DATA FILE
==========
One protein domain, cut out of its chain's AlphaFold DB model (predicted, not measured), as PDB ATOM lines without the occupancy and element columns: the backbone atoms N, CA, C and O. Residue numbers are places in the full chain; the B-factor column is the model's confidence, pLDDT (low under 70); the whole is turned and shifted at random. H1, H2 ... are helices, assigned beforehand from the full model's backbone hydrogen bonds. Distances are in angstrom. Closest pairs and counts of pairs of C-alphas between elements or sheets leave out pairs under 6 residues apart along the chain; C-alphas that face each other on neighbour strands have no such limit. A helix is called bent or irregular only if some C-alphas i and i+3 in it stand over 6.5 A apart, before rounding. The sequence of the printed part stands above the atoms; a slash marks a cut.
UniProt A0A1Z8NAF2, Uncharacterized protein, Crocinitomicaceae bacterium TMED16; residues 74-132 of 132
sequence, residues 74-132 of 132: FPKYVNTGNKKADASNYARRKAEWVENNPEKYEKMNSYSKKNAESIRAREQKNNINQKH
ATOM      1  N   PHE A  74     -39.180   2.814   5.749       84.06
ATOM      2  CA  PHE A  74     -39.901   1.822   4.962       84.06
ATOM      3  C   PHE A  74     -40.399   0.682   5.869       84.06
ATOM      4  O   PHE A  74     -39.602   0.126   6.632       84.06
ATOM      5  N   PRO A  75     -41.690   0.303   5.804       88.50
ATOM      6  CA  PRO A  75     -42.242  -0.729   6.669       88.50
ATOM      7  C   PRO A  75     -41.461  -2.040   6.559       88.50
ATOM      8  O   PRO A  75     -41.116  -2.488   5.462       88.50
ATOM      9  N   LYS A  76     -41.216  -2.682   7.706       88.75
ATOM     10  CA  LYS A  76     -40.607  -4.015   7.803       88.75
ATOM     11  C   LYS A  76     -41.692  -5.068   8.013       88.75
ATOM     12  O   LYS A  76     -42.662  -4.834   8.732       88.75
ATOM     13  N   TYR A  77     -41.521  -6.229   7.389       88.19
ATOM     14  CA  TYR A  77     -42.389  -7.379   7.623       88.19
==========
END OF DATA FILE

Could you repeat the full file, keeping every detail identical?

One protein domain, cut out of its chain's AlphaFold DB model (predicted, not measured), as PDB ATOM lines without the occupancy and element columns: the backbone atoms N, CA, C and O. Residue numbers are places in the full chain; the B-factor column is the model's confidence, pLDDT (low under 70); the whole is turned and shifted at random. H1, H2 ... are helices, assigned beforehand from the full model's backbone hydrogen bonds. Distances are in angstrom. Closest pairs and counts of pairs of C-alphas between elements or sheets leave out pairs under 6 residues apart along the chain; C-alphas that face each other on neighbour strands have no such limit. A helix is called bent or irregular only if some C-alphas i and i+3 in it stand over 6.5 A apart, before rounding. The sequence of the printed part stands above the atoms; a slash marks a cut.
UniProt A0A1Z8NAF2, Uncharacterized protein, Crocinitomicaceae bacterium TMED16; residues 74-132 of 132
sequence, residues 74-132 of 132: FPKYVNTGNKKADASNYARRKAEWVENNPEKYEKMNSYSKKNAESIRAREQKNNINQKH
ATOM      1  N   PHE A  74     -39.180   2.814   5.749       84.06
ATOM      2  CA  PHE A  74     -39.901   1.822   4.962       84.06
ATOM      3  C   PHE A  74     -40.399   0.682   5.869       84.06
ATOM      4  O   PHE A  74     -39.602   0.126   6.632       84.06
ATOM      5  N   PRO A  75     -41.690   0.303   5.804       88.50
ATOM      6  CA  PRO A  75     -42.242  -0.729   6.669       88.50
ATOM      7  C   PRO A  75     -41.461  -2.040   6.559       88.50
ATOM      8  O   PRO A  75     -41.116  -2.488   5.462       88.50
ATOM      9  N   LYS A  76     -41.216  -2.682   7.706       88.75
ATOM     10  CA  LYS A  76     -40.607  -4.015   7.803       88.75
ATOM     11  C   LYS A  76     -41.692  -5.068   8.013       88.75
ATOM     12  O   LYS A  76     -42.662  -4.834   8.732       88.75
ATOM     13  N   TYR A  77     -41.521  -6.229   7.389       88.19
ATOM     14  CA  TYR A  77     -42.389  -7.379   7.623       88.19